A J Justice Malik and Executive Chairperson of State legal Services Authority Justice Jasbir Singh, we were able to extend help to this boy.” And added ‘When things have to happen, they will and all the world works towards its completion’ said she as she thanked the Almighty, to have brought this three weeks long and 500 telephone calls, endeavor, to fruitation .
Kasif’s eyes lit up when Madeeha Gohar declared that she would be writing a play on his story and invited him to act in it, as its leading character.
Relating his story Kasif standing at the zero line on the Indo-Pak border between the two women Ms Puri and Ms Gauhar, said he had lost his father and was admitted in a Madrassa as the youngest son of five other siblings. “I did not like it there and one fine day I ran away. Loitering in border villages, one day I boarded a boat in the Satluj river and when I reached the other bank, I was caught days later by the BSF”.
Kasif was remanded to custody on 19 September 2011. He was absolved of all charges on April 6th the same year, with an appeal period of 3-months, following which; he was to be released in early August.

Puri who had worked relentlessly on this case on humanitarian grounds as a mother, says “When I met Kasif, his case was decided but was still detained and no repatriation proceedings were initiated”. It was there that Administrative judge Mr Mallik and I, decided to take this case as a primary project by the judiciary, which otherwise are handled by the executive.”
“As luck would have it, at the time, Baba Farid Mela –the soul of Faridkot, was in full swing and I had gone to attend it watching the theatre performance of ‘Bulla’ a play by Ajoka Theatre of Pakistan. Thereafter I contacted Madeeha Gauhar the theatre’s director accompanying her troupe and arranged a live telephonic interview with her and Kasif besides providing her photos, video clips and other details. Subsequently, consular access was provided and Madeeha then broadcast this to the media in Pakistan and got a response from the Kulsum Bibi, the widowed mother of Kasif. “Following which a talk was arranged between the mother from Pakistan with her son in India, whom she had presumed dead,” said Gohar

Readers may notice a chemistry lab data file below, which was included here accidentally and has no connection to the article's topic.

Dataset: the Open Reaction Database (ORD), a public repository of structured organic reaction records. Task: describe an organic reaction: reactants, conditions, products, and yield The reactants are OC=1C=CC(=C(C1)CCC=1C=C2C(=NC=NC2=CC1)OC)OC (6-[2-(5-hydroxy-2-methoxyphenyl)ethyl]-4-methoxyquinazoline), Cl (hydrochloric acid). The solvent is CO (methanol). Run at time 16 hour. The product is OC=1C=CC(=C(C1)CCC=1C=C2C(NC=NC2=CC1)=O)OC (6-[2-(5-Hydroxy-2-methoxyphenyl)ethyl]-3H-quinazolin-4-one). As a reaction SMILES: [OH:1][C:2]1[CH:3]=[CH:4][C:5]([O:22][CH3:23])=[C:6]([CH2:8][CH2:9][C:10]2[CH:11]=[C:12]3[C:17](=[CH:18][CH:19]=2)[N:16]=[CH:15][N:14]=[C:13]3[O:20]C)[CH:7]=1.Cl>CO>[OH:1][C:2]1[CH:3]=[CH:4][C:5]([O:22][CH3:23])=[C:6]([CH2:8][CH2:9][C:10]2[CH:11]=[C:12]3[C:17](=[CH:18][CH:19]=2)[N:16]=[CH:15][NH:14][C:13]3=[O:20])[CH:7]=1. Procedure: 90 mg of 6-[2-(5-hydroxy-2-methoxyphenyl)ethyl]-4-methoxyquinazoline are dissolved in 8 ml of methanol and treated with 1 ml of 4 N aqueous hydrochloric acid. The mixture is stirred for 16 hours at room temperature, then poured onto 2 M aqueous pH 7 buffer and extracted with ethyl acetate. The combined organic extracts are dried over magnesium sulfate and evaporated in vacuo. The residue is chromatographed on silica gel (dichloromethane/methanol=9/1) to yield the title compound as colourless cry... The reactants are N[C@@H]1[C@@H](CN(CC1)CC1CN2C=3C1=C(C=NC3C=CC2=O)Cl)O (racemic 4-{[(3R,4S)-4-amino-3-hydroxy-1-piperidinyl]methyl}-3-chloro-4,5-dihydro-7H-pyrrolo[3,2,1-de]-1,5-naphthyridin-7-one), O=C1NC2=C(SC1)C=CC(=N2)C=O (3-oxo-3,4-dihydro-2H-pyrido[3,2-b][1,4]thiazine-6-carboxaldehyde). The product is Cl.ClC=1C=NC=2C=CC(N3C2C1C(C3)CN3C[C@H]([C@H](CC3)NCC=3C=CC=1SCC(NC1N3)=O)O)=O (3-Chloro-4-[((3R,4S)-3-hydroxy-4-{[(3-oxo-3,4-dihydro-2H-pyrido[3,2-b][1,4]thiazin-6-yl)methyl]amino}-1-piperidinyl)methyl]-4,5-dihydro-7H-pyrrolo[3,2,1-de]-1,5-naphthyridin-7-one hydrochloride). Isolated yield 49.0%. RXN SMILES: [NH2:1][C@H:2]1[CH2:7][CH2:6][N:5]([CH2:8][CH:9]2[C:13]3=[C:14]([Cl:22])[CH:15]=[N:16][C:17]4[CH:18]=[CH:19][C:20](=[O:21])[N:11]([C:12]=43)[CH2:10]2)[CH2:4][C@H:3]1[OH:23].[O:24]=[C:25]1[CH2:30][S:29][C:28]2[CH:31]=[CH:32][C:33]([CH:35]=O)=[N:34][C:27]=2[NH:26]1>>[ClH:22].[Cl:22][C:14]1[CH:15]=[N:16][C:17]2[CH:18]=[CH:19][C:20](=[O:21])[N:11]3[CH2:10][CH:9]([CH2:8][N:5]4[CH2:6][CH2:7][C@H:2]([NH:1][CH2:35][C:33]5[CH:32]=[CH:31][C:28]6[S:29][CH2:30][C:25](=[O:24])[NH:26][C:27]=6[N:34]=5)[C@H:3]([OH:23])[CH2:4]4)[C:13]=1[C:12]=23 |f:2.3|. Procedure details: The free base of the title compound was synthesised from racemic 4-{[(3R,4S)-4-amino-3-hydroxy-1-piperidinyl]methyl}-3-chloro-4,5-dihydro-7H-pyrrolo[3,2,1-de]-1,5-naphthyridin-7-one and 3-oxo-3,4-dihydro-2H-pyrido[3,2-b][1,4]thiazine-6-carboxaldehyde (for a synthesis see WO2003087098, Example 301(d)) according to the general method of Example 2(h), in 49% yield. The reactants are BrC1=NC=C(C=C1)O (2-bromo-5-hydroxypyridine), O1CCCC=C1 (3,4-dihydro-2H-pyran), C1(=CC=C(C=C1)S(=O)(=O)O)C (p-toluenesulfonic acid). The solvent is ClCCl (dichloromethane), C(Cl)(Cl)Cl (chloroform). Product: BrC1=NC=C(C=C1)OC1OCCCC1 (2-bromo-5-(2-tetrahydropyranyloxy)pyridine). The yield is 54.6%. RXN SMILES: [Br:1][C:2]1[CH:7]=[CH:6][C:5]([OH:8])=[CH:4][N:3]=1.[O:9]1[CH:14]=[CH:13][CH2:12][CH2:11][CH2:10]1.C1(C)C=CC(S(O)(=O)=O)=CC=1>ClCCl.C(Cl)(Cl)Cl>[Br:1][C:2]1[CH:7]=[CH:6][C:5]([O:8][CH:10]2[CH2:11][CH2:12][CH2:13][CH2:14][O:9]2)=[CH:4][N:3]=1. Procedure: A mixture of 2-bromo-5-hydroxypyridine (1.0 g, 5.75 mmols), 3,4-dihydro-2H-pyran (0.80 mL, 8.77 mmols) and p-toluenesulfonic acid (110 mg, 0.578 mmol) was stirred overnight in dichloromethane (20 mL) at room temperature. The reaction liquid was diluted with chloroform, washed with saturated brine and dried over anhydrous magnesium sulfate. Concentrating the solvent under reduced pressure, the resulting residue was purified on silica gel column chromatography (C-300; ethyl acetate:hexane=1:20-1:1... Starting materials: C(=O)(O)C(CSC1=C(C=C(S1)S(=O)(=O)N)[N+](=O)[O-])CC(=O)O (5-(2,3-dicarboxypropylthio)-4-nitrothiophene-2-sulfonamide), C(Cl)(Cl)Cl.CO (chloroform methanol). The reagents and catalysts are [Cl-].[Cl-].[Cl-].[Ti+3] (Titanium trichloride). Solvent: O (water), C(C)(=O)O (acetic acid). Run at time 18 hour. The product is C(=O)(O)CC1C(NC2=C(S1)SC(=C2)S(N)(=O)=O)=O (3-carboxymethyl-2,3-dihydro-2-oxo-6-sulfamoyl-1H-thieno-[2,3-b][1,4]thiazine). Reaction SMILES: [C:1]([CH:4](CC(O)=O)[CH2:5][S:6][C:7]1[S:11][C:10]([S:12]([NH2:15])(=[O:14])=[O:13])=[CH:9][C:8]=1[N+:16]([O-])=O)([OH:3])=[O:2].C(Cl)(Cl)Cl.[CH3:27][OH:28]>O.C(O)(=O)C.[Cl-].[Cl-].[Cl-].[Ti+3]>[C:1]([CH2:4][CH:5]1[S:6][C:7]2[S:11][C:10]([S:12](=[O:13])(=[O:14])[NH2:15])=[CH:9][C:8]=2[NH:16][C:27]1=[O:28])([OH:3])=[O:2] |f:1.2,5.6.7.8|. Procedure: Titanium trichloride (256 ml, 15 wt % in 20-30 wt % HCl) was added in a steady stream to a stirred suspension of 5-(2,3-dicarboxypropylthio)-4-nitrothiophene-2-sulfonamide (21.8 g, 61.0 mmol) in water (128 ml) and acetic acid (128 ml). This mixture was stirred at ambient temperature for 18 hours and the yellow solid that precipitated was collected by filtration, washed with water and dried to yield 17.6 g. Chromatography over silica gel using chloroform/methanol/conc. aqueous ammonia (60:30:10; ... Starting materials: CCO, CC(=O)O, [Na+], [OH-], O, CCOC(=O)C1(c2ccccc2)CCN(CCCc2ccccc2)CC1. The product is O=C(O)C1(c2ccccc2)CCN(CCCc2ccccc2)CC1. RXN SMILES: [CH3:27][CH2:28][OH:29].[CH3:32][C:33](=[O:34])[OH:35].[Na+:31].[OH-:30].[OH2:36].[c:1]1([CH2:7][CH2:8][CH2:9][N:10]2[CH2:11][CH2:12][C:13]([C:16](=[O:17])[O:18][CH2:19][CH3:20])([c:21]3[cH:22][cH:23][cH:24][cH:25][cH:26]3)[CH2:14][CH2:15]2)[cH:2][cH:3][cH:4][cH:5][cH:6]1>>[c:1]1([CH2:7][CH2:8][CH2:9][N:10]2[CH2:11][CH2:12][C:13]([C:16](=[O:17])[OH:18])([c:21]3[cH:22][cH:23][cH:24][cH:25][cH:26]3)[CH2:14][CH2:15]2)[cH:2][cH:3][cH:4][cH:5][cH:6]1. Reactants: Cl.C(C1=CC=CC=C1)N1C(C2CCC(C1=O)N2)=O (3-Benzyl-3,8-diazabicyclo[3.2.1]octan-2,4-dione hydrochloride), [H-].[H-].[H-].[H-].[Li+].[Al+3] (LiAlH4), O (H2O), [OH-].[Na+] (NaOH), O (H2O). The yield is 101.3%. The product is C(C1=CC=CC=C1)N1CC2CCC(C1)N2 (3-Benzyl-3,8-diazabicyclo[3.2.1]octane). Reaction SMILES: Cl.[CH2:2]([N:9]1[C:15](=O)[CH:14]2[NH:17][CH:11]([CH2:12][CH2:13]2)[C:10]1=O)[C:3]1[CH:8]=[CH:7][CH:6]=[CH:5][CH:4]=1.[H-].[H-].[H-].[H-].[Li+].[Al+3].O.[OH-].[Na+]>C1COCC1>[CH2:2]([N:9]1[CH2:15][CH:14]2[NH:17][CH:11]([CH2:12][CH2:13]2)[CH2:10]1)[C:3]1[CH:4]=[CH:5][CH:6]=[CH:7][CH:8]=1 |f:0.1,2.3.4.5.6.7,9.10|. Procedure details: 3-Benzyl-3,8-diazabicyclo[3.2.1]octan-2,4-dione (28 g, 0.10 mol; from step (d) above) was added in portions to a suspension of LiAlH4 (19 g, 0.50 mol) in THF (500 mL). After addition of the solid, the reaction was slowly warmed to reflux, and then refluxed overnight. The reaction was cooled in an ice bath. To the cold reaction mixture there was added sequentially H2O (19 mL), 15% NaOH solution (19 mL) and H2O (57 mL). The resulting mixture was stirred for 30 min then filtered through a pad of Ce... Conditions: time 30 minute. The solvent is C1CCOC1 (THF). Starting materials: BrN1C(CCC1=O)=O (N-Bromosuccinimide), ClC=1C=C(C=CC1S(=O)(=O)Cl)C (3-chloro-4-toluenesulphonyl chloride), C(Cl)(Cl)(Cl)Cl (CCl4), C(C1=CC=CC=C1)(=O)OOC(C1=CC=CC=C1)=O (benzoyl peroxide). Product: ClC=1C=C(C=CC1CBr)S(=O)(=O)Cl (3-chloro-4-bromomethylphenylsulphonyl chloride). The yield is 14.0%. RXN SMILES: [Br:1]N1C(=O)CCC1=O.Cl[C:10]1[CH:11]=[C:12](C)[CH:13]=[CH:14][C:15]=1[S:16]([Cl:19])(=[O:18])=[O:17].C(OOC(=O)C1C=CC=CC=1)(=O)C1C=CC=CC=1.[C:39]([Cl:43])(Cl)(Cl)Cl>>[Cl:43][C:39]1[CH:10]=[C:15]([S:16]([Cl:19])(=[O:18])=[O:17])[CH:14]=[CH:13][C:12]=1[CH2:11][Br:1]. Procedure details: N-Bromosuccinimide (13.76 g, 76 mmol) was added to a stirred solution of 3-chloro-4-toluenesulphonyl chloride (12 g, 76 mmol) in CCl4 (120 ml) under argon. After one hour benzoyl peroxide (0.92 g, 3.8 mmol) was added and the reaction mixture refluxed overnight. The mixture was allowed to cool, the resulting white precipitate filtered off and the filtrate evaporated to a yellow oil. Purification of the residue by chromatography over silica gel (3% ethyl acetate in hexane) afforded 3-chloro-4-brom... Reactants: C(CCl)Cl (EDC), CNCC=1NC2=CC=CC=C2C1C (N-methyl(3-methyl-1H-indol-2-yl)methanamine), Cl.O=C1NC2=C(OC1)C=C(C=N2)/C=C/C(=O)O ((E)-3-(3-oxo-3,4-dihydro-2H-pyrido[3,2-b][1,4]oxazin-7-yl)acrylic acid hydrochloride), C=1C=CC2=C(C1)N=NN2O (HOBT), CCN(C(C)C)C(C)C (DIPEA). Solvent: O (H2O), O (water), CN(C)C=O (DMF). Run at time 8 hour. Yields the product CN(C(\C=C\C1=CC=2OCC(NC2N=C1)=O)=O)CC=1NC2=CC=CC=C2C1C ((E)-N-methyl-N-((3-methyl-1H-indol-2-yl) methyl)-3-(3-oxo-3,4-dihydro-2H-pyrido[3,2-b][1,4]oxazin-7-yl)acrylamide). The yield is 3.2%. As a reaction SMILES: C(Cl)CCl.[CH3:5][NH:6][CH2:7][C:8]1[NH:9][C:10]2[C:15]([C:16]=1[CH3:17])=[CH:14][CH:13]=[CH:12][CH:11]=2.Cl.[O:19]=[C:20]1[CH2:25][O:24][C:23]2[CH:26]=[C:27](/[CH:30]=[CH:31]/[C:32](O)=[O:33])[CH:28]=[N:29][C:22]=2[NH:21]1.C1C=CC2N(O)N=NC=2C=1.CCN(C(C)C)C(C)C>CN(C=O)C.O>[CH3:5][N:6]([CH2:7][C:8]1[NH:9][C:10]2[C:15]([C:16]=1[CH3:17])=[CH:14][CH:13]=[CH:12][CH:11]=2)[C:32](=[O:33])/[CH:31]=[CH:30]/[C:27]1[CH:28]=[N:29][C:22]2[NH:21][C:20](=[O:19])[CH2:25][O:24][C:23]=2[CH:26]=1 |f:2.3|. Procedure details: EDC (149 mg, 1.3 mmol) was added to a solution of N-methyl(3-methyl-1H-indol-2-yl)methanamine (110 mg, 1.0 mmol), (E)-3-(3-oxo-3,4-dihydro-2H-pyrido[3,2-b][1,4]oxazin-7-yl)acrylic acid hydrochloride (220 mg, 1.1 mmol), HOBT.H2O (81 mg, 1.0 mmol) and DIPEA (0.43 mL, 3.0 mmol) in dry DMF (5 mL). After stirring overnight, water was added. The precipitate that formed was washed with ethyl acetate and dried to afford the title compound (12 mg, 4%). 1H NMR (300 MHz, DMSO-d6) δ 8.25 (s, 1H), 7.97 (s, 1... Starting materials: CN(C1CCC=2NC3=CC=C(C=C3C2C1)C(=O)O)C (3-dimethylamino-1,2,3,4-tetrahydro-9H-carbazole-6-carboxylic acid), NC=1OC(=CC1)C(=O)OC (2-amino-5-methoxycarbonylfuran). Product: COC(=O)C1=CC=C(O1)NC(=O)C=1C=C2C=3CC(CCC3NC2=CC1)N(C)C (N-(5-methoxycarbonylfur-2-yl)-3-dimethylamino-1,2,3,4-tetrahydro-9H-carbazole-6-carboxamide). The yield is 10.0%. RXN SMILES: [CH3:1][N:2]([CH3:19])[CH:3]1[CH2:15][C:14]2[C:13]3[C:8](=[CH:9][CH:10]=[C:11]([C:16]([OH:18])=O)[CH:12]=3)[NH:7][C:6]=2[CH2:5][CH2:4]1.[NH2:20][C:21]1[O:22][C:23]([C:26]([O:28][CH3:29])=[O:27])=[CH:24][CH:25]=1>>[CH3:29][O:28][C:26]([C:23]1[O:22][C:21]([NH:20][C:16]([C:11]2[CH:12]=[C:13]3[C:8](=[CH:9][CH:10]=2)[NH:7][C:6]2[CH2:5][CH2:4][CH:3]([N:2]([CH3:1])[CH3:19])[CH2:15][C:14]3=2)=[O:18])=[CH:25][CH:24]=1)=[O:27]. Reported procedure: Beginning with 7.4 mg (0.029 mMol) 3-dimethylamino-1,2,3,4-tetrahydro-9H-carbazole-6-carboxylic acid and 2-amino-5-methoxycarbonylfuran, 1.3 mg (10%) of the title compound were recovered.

Kasif son of Mohammed Zafar is a resident of Peera Hayaat Village PS Mandi district Okara in Pakistan according to judicial records, but it turned out that he belonged to Dipalpur village of the same district which is about a 3-hours drive from Lahore. When asked if he was fan of Ajay Devgan and was that the reason he crossed over to India, he denied it. Media in Pakistan had presented his case as an ardent admirer of the Bollywood actor as presumed by his family and elder brother, as the reason for his crossover.

Puri’s daughter Mehak commented that following Kasif’s reunion with his mother; “I too have found my mother, who was continuously engrossed in his case”.

FIRST PUBLISHED IN RISING KASHMIR

Manto’s Daughters explore their roots… By Rashmi Talwar


Manto’s Daughters warmly welcomed in India

Manto’s Daughters explore their roots

BY Rashmi Talwar

AMRITSAR SEPTEMBER 8, 2012–They were garlanded and warmly welcomed as they crossed the Wagah –Attari Indo Pak border. Even the BSF laid out a welcome fare for them. Village Paproundi was dancing, and gaily bedecked for the ‘pag feras’- the first visit of daughter to her father’s home, after the village’s son left it long ago.

Saadat Hassan Manto–One of the greatest short story writers during Partition of 1047

They arrived in an open jeep waving to the crowds and motorbike and scooter borne public in a grand procession, from Samrala in Ludhiana district, to the ancestral village of their father. As their cavalcade progressed Nighat Patel Manto, Nusrat Jalal Manto and Nuzhat Arshad Manto, daughters of acclaimed son of the soil Saadat Hasan Manto, belonging to this quiet little hamlet of Paproundi, felt the tangent ‘power of pen’ of their writer father, whose poignant stories on partition brought him accolades as well as brickbats during his lifetime. It was the 100th birthday celebrations of this Kashmiri, born in village Paproundi .

Ladoos and sherbet were pressed onto the eager entourage, a village Gurdwara priest decked the daughters with siropas while ‘bhangra’ was in full bloom to the beat of dhols and the village belles laid out a tangy flavour of ‘gidda’